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Optimize and Resize Images in All Sub-directories via Linux Shell Script

To create a shell script to do something in a directory, open a text editor and type below code.

for d in $(find /root/ewrim/images -maxdepth 10 -type d)
do

....

done 

Optimize images via Linux Terminal

If you want to optimize images in the terminal as bulk you need to jpegoptim command. First, you should install jpegoptim.

$ apt-get install jpegoptim
$ jpegoptim my_photo.jpg 

The output should be like below.

my_photo.jpg 600x600 24bit N JFIF  [OK] 6975 --> 3564 bytes (54.66%)

You can use *.jpg for all jpeg files. You can also use compression quality. –max= (0-100)

$ jpegoptim --max=20 my_photo.jpg 

If you want to optimize all jpeg files you can use *.jpg.

Resize Images via Linux Terminal

You can resize image via imagemagick.

$ apt-get install imagemagick
$ convert *.jpg -resize 300x300\> *.jpg

The first *.jpg means convert all jpeg files. -resize 300×300 defines the new scale. The last *.jpg means overwrite files. If you don’t want to overwrite you can use *_compressed.jpg.

Create a shell script for optimizing and resizing images

Open a text editor and type below codes.

jpegoptim --max=10 *.jpg
convert *.jpg -resize 300x300\> *.jpg 

Then save it as optimize.sh . After then, type below command on the terminal for making it executable.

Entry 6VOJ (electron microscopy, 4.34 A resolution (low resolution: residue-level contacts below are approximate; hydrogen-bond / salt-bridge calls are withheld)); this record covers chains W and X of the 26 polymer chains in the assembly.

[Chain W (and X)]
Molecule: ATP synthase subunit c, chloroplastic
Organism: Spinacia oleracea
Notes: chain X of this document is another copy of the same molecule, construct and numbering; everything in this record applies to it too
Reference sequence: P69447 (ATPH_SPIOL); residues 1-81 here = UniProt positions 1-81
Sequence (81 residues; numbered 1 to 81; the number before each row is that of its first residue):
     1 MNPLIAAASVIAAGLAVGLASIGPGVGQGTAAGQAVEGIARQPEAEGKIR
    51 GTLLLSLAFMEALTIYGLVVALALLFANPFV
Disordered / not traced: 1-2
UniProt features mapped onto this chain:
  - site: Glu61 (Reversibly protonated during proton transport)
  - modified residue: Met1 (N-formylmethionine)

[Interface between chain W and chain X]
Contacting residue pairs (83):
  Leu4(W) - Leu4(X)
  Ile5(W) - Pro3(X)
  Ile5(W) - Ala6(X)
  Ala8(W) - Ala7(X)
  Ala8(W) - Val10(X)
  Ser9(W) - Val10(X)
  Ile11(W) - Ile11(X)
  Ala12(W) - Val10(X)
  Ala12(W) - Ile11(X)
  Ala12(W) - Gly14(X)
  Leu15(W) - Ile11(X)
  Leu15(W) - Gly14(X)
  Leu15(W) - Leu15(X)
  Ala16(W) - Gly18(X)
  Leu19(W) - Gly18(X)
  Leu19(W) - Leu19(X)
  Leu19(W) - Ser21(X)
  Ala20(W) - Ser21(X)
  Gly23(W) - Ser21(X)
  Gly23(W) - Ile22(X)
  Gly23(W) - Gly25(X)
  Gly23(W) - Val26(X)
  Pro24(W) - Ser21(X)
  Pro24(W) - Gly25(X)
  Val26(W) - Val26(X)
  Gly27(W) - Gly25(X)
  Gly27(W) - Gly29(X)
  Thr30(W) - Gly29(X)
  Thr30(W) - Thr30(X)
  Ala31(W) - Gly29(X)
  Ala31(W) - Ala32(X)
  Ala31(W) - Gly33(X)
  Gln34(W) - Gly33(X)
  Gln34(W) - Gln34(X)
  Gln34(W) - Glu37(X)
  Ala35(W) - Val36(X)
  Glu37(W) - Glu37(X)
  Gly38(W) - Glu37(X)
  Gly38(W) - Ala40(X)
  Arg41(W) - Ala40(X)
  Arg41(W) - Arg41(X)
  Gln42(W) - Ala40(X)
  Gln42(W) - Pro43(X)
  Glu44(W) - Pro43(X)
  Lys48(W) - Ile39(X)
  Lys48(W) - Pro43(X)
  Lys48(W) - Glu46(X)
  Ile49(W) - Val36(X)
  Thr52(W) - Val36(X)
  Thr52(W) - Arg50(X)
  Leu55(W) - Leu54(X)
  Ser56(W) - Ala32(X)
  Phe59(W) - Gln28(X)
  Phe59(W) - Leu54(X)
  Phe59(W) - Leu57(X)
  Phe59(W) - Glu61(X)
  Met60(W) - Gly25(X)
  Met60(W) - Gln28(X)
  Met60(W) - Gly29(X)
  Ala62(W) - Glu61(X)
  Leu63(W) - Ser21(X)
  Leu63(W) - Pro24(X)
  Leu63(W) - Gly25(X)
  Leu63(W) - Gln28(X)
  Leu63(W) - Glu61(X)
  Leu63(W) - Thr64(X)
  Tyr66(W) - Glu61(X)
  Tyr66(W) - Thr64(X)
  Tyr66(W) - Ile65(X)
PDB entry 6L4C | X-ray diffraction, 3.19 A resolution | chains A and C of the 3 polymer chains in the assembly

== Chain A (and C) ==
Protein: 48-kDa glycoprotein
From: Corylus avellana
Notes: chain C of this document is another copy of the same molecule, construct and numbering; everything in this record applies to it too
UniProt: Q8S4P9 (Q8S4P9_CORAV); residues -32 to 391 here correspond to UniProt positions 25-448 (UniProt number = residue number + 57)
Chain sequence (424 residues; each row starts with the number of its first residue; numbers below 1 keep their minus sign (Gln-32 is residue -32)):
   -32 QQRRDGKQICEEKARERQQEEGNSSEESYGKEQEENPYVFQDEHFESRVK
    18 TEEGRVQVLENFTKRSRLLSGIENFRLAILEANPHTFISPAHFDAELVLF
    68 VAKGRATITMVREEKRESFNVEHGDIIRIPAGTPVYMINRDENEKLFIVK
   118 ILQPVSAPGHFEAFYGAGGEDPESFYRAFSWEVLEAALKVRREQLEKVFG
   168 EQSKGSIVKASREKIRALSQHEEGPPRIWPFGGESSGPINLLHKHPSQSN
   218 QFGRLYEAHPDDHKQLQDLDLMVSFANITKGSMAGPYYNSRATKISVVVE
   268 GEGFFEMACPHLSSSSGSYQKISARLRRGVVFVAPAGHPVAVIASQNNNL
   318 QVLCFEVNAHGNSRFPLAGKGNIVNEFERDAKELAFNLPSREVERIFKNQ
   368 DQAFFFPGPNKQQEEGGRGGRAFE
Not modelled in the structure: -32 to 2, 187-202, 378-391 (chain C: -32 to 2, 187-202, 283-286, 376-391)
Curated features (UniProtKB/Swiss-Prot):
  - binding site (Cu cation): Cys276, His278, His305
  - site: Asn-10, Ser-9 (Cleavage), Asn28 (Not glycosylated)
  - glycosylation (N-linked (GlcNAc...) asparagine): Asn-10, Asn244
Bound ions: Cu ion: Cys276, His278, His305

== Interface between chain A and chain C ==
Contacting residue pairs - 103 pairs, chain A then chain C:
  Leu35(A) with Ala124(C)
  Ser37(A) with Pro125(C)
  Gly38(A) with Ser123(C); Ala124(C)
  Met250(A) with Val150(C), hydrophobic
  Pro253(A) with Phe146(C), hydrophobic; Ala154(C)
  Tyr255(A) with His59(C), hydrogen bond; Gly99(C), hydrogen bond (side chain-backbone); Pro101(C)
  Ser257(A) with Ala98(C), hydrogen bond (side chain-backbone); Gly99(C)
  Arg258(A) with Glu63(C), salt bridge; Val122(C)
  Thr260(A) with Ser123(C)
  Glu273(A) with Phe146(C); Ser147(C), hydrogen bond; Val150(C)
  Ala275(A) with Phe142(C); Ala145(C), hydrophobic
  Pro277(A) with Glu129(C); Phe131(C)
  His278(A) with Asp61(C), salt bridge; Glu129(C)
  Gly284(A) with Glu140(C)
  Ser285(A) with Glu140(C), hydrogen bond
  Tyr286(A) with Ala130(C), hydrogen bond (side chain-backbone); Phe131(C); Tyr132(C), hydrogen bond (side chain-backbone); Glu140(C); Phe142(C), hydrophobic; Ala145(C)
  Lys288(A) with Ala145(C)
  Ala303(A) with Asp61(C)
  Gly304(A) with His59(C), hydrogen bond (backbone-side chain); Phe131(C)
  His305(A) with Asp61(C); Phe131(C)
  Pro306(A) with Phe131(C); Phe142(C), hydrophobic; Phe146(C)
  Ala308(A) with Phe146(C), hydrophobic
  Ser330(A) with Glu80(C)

chmod +x optimize.sh

Now you can use below command to run your codes.

./optimize.sh

Create a shell script for optimizing and resizing images in All Sub-folders

To resize and optimize all .jpg images in all sub-folders you can use below script.



#get sub-directories
for dir in $(find /root/ewrim/images -maxdepth 10 -type d)
do
    #change directory
    cd $dir
    #show active directory - it's not mandatory. But I like to see directory name which is processing
    pwd
    #resize images
    convert *.jpg -resize 300x300\> *.jpg 
    #optimize images 
    jpegoptim --max=10 *.jpg
    #go back 
    cd ..
done 

This post aims to teach imagemagick and jpegoptim. You can use the below code for optimization instead of jpegoptim. You can give 0-100 for quality.

convert *.jpg -quality 10 .jpg 

Published inLinux

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